There are as many different opinions of what kind of coating should go on a cutting board as there are different kinds of cutting boards. The purpose of this article is not to suggest what can be used but to provide information on a wide number of products that could be used.
It is up to the woodworker to make the final decision based on where the the cutting board will be used.
In the end, the best coating for a cutting board is no coating or finish at all.
If we look at the life of most wooden cutting boards, they begin as new wood with some sort of a coating on them, usually some sort of oil-type coating. During their use they are either used to cut meat, or they are designated to cut other things like fruits, vegetables, breads and other common cutting items. In either case the cutting boards are cleaned regularly with warm soapy water, dried off then left to air dry. This process of constantly washing a drying, in a short period of time will wash off any coating that was originally put on the cutting board.
Since most cutting boards are seldom, or never re-coated after they begin use, what happens is the cutting board develops it's own patina or look that in some cases is similar to what the board was originally coated with. This is now most cutting boards live their life, which can go on for years and years. Cutting boards should be disposed of if they develop any kind of a crack in the wood, or if during their use they subjected to some very deep cuts. These kinds of cuts and cracks can harbor bacteria and pathogens that could cause illness so it is best to eliminate these threats.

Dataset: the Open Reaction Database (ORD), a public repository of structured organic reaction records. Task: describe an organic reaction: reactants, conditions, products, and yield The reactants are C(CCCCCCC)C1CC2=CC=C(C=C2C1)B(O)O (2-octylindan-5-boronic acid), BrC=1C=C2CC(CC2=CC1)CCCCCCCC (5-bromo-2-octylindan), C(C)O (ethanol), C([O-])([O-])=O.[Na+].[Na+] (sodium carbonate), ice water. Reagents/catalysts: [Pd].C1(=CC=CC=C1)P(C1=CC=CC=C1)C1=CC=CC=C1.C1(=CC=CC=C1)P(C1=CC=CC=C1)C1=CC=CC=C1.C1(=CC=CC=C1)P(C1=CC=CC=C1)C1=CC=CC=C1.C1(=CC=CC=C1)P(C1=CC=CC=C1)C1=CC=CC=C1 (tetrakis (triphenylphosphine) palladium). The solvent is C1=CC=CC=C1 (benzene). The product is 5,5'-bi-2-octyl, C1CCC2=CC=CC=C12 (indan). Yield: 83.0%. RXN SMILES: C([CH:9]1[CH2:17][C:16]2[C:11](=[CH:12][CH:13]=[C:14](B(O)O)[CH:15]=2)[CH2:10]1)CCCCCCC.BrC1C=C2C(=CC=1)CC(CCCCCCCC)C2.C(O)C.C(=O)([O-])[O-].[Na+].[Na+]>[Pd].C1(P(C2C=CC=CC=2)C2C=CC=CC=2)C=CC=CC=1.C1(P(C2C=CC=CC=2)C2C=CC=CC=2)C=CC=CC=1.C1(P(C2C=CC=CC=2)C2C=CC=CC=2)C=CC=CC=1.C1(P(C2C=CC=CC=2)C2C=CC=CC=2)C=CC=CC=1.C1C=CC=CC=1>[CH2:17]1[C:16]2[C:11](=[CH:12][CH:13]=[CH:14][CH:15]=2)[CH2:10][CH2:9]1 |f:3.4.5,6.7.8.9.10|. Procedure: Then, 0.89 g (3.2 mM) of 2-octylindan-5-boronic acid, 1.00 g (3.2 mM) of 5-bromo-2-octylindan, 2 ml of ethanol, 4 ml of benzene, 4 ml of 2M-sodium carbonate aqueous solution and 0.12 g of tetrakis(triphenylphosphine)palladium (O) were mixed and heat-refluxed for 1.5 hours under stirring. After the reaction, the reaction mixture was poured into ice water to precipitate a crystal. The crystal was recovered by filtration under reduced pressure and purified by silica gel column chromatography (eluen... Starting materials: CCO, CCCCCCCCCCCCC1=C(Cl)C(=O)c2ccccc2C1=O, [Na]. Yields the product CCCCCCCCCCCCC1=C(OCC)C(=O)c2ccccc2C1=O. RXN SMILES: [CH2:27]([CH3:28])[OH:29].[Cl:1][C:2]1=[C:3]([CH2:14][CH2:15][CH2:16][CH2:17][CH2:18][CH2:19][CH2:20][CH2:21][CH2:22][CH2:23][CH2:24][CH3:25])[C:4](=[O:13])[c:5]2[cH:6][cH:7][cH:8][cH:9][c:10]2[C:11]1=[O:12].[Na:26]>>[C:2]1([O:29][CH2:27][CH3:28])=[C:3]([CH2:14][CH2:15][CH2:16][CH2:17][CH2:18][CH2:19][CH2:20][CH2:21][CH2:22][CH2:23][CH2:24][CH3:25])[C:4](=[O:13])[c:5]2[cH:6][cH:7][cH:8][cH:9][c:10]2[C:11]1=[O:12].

Before we get into what are some of the finishes you can use on cutting boards, lets look at the short list of what you should not use, or at least be very cautious in using ....
Coating to be Cautious of and Not to Use
One main point to consider in finishes for cutting boards is ... will the product I use leave hardened coating that in time can chip off? If the answer is yes, then don't use it ... like, Varnishes, Varathane, paints, lacquers, epoxy products and anything else that will hard coated. More on the "what to watch out for list" are products like tung oils, shellacs, danish oils and similar kinds of oil and oil like finishes. These products could potentially be ok, but if they are not rated "food grade" on the labels, we just are not sure what is in them so you are best to select another product for a cutting board finish. Lastly in the do not use category is any kind of animal fat or lard. These can quickly deteriorate on a cutting board and harbor little things none of us want associated with our food.
Coating That Can Be Used
For most woodworkers the reason to coat their cutting boards is to make the wood look nice, but also to be a food safe product, the question of what coating to use is often a big question. Every kind of coating for a cutting board is some sort of an oil based coating, and they come in a few different categories like nut oils, vegetable oils, seed oils and even petroleum oils.
Hardening Oils and Non Hardening Oils
The truth is, all oils will harden in time, but some can take years or even decades when exposed to air, so in woodworking we break oils down into hardening oil ... those that will harden in hours or a couple of days, and non-hardening ... those that remain somewhat damp for years. The non hardening oils often soak deeper into the wood over time and these are oils that need to re-coated every few years.
Either hardening or non-hardening oils are fine on cutting boards ... and remember, what ever you put on, is likely going to be washed of completely within weeks of constant cutting board use ... which, really is a good thing because eventually a cutting board ends up with no coating at all, which in the end, is the safest.